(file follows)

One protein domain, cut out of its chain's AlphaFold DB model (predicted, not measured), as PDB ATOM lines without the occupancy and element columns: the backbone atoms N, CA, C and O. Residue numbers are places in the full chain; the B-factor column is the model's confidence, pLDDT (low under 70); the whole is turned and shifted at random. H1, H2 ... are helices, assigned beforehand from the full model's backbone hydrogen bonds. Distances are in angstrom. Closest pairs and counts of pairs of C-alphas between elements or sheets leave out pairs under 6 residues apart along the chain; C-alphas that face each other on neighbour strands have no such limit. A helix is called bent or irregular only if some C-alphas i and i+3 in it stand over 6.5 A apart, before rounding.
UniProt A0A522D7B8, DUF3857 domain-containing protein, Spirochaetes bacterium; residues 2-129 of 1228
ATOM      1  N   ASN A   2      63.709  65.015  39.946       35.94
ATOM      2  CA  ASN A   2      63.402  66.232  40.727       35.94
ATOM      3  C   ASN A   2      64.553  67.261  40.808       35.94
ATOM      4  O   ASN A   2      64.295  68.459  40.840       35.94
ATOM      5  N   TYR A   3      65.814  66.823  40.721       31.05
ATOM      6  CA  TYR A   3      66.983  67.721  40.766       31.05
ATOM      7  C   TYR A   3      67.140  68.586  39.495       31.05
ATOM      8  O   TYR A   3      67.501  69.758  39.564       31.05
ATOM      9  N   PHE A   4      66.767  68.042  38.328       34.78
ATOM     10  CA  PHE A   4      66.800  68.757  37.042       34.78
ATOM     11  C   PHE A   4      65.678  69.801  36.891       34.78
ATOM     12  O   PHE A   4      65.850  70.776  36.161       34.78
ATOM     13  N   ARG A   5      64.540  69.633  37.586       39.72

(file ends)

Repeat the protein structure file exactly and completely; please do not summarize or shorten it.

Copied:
One protein domain, cut out of its chain's AlphaFold DB model (predicted, not measured), as PDB ATOM lines without the occupancy and element columns: the backbone atoms N, CA, C and O. Residue numbers are places in the full chain; the B-factor column is the model's confidence, pLDDT (low under 70); the whole is turned and shifted at random. H1, H2 ... are helices, assigned beforehand from the full model's backbone hydrogen bonds. Distances are in angstrom. Closest pairs and counts of pairs of C-alphas between elements or sheets leave out pairs under 6 residues apart along the chain; C-alphas that face each other on neighbour strands have no such limit. A helix is called bent or irregular only if some C-alphas i and i+3 in it stand over 6.5 A apart, before rounding.
UniProt A0A522D7B8, DUF3857 domain-containing protein, Spirochaetes bacterium; residues 2-129 of 1228
ATOM      1  N   ASN A   2      63.709  65.015  39.946       35.94
ATOM      2  CA  ASN A   2      63.402  66.232  40.727       35.94
ATOM      3  C   ASN A   2      64.553  67.261  40.808       35.94
ATOM      4  O   ASN A   2      64.295  68.459  40.840       35.94
ATOM      5  N   TYR A   3      65.814  66.823  40.721       31.05
ATOM      6  CA  TYR A   3      66.983  67.721  40.766       31.05
ATOM      7  C   TYR A   3      67.140  68.586  39.495       31.05
ATOM      8  O   TYR A   3      67.501  69.758  39.564       31.05
ATOM      9  N   PHE A   4      66.767  68.042  38.328       34.78
ATOM     10  CA  PHE A   4      66.800  68.757  37.042       34.78
ATOM     11  C   PHE A   4      65.678  69.801  36.891       34.78
ATOM     12  O   PHE A   4      65.850  70.776  36.161       34.78
ATOM     13  N   ARG A   5      64.540  69.633  37.586       39.72